There’s plenty of tunneling going on underneath the streets of Manhattan. On the west side, digging through the city’s bedrock has given way to interior station fit-ups for the Dattner-designed 7 line subway stations connecting Times Square to Hudson Yards as early as 2014. To the east, sandhogs continue to carve through solid rock for the $4.5 billion Second Avenue Subway Line while other crews outfit the tunnels with concrete and rebar.

Between the two, more massive caverns are being opened up beneath Grand Central Terminal, which turned 100 this month, that will extend the Long Island Railroad to the famed station from Sunnyside, Queens in 2019. The $8.24 billion East Side Access Project will allow commuters to bypass Penn Station and enter Manhattan 12-stories below Grand Central. Now, the MTA has released a dramatic set of photos from inside the 3.5-mile-long tunnel, revealing enormous cathedral-like spaces connected by perfectly cylindrical tunnels. Take a look.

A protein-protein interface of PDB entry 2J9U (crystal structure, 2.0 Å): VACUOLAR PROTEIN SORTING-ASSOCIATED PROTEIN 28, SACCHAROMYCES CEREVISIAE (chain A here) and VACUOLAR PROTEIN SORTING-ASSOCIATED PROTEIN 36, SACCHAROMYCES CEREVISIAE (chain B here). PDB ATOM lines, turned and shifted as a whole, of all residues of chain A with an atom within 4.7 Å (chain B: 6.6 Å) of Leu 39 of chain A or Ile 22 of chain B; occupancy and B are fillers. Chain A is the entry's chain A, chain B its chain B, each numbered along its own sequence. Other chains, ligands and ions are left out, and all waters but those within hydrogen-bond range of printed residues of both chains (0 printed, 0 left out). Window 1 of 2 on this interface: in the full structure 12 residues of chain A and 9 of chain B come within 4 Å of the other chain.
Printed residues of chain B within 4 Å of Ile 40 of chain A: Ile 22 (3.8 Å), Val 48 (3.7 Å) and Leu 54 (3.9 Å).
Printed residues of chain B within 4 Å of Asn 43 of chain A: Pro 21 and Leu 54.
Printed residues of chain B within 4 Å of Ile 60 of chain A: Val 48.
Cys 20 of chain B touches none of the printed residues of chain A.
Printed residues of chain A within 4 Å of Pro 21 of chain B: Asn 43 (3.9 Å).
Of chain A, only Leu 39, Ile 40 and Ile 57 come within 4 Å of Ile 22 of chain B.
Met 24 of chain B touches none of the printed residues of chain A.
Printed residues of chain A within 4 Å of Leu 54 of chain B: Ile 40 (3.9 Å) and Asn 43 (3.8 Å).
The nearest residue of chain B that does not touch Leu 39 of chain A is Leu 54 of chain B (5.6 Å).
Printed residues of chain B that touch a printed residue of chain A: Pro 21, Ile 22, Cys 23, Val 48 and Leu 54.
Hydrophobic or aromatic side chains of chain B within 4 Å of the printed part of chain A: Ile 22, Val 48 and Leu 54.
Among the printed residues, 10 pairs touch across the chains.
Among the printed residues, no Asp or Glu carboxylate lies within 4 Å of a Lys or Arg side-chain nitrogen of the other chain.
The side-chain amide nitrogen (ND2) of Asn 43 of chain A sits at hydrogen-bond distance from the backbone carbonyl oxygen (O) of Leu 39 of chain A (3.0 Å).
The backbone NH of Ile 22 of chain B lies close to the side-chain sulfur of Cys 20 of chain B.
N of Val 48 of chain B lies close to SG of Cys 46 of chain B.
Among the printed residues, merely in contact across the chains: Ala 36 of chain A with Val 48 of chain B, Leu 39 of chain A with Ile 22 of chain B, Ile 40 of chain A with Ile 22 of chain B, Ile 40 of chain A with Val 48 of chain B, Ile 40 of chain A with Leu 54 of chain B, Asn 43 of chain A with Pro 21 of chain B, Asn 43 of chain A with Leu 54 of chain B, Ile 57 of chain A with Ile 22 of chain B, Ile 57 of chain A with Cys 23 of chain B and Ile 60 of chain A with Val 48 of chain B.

View the slideshow after the jump.

In Construction> High Line Construction Reaches into Hudson Yards

East
Friday, February 15, 2013
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Hudson Yards broke ground late last year, but the Kohn Pedersen Fox-designed tower that will one day be the headquarters of fashion-label Coach isn’t the only construction activity causing a buzz on the 26-acre site on Manhattan’s West Side. Wrapping around the south and west sides of the Hudson Yards site, construction crews are busy building out the final segment of the High Line, including sandblasting and refurbishing the steel viaduct, repainting the steel structure’s beams, girders, and columns with the High Line’s signature “Greenblack” color, and removing and storing existing railroad tracks. Landscape construction is expected to begin later this spring.

The Friends of the High Line recently stopped by the construction site with photographer Timothy Schenck to take these photos of work in progress. Be sure to take a look at James Corner Field Operations’ design for the final segment here.